Multi-Mission Unmanned Aerial Vehicles
An unmanned aerial vehicle (UAV) is an uncrewed aircraft. A UAV is defined as a reusable, uncrewed vehicle capable of controlled, sustained, level flight and powered by a jet or reciprocating engine.
Initial generations of unmanned aerial vehicles were primarily surveillance aircraft, but some were fitted with weaponry (such as the MQ-1 Predator, which utilized AGM-114 Hellfire air-to-ground missiles).
An armed UAV is known as an unmanned combat air vehicle (UCAV). An unmanned combat air vehicle or combat drone, is an experimental class of unmanned aerial vehicle (UAVs). They differ from ordinary UAVs, because they are designed to deliver weapons (attack targets), possibly with a great degree of autonomy. Current UCAV concepts call for an aircraft which would be able to operate autonomously. It will be programmed with route and target details, and conduct the mission without help from human controllers.
There is a wide variety of UAV shapes, sizes, configurations, and characteristics. Historically, unmanned aerial vehiles were simple drones (remotely piloted aircraft), but autonomous control is increasingly being employed in UAVs. UAVs come in two varieties: some are controlled from a remote location, and others fly autonomously based on pre-programmed flight plans using more complex dynamic automation systems.
The military role of unmanned aircraft systems is growing at unprecedented rates. In 2005, tactical- and theater-level unmanned aircraft alone had flown over 100,000 flight hours in support of Operation Enduring Freedom and Operation Iraqi Freedom, in which they are organized under Task Force Liberty in Afghanistan and Task Force ODIN in Iraq. Rapid advances in technology are enabling more and more capability to be placed on smaller airframes which is spurring a large increase in the number of Small Unmanned Aircraft Systems (SUAS) being deployed on the battlefield.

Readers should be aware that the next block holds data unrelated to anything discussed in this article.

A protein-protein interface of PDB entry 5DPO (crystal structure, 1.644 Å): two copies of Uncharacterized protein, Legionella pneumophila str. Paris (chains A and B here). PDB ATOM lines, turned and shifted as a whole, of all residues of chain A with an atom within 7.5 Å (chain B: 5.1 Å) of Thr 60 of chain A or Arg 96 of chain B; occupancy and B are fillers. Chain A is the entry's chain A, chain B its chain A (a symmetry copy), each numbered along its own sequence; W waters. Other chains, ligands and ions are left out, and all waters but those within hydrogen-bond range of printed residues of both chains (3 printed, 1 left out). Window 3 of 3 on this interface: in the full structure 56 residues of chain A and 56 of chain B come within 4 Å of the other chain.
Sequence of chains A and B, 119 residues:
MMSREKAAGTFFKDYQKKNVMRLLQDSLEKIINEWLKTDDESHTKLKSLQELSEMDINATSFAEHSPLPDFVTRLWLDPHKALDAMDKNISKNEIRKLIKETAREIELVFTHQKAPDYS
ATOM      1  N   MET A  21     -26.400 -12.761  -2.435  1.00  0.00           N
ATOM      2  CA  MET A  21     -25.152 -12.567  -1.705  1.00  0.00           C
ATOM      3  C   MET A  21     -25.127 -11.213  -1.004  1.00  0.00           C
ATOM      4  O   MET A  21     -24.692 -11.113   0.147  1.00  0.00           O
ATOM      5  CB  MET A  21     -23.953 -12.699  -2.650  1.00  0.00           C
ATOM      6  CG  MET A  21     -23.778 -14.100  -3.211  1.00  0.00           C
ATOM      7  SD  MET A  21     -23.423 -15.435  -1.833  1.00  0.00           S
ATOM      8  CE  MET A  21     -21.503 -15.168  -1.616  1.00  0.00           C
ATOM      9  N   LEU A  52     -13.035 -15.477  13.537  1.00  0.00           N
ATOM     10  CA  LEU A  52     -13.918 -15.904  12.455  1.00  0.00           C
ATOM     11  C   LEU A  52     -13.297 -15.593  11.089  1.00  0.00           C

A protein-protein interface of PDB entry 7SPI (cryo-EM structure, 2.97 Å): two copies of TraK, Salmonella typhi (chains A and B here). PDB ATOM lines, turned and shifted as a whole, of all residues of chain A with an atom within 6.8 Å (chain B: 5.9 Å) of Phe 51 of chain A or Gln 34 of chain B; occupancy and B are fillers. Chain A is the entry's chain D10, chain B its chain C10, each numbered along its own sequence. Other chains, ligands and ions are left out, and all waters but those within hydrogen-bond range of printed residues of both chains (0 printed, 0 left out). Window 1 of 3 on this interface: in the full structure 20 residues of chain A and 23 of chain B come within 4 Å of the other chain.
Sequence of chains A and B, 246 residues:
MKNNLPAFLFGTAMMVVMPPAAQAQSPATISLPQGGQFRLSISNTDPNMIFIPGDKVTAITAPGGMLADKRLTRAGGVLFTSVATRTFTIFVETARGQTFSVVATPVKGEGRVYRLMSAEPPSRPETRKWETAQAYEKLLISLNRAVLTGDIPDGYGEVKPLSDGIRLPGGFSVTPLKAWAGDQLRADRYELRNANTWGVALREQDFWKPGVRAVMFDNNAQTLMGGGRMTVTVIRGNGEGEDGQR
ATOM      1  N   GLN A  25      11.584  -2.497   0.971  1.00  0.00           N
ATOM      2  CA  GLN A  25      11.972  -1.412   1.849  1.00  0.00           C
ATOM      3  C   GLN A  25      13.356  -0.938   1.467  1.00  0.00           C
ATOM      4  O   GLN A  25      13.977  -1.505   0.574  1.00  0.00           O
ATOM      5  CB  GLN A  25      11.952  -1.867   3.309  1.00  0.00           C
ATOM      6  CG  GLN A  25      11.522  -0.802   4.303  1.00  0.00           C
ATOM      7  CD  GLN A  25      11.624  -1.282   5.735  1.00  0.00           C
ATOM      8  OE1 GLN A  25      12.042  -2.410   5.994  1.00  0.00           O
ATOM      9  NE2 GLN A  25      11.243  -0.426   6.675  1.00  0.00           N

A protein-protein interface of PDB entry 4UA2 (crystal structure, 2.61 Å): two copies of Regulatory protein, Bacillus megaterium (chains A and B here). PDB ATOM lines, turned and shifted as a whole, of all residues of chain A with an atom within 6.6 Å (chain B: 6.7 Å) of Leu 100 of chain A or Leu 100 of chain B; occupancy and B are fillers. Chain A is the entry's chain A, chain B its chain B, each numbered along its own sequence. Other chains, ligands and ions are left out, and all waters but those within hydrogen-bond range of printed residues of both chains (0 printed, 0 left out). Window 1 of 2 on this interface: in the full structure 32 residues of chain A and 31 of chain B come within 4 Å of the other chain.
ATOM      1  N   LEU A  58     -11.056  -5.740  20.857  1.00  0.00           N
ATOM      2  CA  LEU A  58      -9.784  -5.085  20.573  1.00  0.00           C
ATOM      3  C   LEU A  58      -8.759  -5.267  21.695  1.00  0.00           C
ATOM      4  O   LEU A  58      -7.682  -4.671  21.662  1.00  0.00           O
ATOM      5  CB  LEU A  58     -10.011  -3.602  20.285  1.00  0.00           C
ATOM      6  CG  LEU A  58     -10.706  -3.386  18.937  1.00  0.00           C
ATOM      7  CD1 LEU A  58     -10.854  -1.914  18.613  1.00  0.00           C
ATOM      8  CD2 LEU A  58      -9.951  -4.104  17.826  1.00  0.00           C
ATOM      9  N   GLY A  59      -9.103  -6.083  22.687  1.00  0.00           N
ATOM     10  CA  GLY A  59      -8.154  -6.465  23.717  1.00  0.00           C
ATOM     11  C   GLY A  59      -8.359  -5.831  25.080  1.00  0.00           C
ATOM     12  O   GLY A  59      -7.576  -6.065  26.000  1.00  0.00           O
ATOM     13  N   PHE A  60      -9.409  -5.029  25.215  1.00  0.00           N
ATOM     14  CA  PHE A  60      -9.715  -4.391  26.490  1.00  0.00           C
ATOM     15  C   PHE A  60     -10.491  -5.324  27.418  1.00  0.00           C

As the capabilities grow for all types of UAS, nations continue to subsidize their research and development leading to further advances enabling them to perform a multitude of missions. UAS no longer only perform intelligence, surveillance, and reconnaissance missions, although this still remains their predominant type. Their roles have expanded to areas including electronic attack, strike missions, suppression and/or destruction of enemy air defense, network node or communications relay, combat search and rescue, and derivations of these themes. These UAS range in cost from a few thousand dollars to tens of millions of dollars, with aircraft ranging from less than one pound to over 40,000 pounds.
UAV remote sensing functions include electromagnetic spectrum sensors, biological sensors, and chemical sensors. A UAV's electromagnetic sensors typically include visual spectrum, infrared, or near infrared cameras as well as radar systems.
UAVs can transport goods using various means based on the configuration of the UAV itself. Most payloads are stored in an internal payload bay somewhere in the airframe. For many helicopter configurations, external payloads can be tethered to the bottom of the airframe. With fixed wing UAVs, payloads can also be attached to the airframe, but aerodynamics of the aircraft with the payload must be assessed. For such situations, payloads are often enclosed in aerodynamic pods for transport.
MQ-1 Predator UAVs armed with Hellfire missiles are now used as platforms for hitting ground targets in sensitive areas. Armed Predators were first used in late 2001 from bases in Pakistan and Uzbekistan, mostly for targeted assassinations inside Afghanistan.
Unmanned aircraft are uniquely capable of penetrating areas which may be too dangerous for piloted craft.
UAVs will likely play an increased role in search and rescue in the United States. This was demonstrated by the successful use of UAVs during the 2008 hurricanes that struck Louisiana and Texas. The Predator's SAR is a sophisticated all-weather sensor capable of providing photographic-like images through clouds, rain or fog, and in daytime or nighttime conditions; all in real-time.